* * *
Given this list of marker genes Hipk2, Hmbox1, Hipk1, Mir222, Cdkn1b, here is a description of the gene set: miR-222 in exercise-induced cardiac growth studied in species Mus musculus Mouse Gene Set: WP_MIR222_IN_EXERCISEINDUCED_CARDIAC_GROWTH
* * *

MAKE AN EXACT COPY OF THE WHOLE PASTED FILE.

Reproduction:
Given this list of marker genes Hipk2, Hmbox1, Hipk1, Mir222, Cdkn1b, here is a description of the gene set: miR-222 in exercise-induced cardiac growth studied in species Mus musculus Mouse Gene Set: WP_MIR222_IN_EXERCISEINDUCED_CARDIAC_GROWTH